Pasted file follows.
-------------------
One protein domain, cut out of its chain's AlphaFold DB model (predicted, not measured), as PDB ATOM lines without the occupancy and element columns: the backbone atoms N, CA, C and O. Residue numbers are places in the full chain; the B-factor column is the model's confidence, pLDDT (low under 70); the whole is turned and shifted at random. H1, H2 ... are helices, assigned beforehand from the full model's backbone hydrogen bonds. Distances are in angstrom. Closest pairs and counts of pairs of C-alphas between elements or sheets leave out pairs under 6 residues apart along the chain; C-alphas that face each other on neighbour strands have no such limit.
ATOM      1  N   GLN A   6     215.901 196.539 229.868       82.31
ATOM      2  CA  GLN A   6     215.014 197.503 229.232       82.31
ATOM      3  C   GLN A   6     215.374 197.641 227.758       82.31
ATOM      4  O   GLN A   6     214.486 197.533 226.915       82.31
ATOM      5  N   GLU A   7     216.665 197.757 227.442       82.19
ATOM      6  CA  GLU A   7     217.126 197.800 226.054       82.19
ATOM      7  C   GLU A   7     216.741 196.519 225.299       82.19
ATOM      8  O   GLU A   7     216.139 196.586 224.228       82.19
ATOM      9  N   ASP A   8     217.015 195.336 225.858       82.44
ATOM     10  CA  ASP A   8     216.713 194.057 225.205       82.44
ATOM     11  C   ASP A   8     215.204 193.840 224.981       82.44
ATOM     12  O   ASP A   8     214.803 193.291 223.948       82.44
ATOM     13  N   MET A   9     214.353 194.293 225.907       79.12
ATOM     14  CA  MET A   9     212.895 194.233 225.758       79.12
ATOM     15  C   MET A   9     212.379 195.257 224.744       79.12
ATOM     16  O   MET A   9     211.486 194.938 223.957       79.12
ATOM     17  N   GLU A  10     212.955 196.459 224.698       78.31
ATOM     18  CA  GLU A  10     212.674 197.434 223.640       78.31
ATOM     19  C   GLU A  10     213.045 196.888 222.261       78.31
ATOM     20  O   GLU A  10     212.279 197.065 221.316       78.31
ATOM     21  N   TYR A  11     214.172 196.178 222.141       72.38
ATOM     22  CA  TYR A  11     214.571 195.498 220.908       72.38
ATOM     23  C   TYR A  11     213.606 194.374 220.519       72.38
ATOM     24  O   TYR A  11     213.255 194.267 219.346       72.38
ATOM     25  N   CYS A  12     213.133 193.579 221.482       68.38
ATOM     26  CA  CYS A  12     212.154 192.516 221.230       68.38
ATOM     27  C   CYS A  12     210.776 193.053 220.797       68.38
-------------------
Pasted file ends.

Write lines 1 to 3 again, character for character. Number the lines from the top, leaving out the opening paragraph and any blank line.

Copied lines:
ATOM      1  N   GLN A   6     215.901 196.539 229.868       82.31
ATOM      2  CA  GLN A   6     215.014 197.503 229.232       82.31
ATOM      3  C   GLN A   6     215.374 197.641 227.758       82.31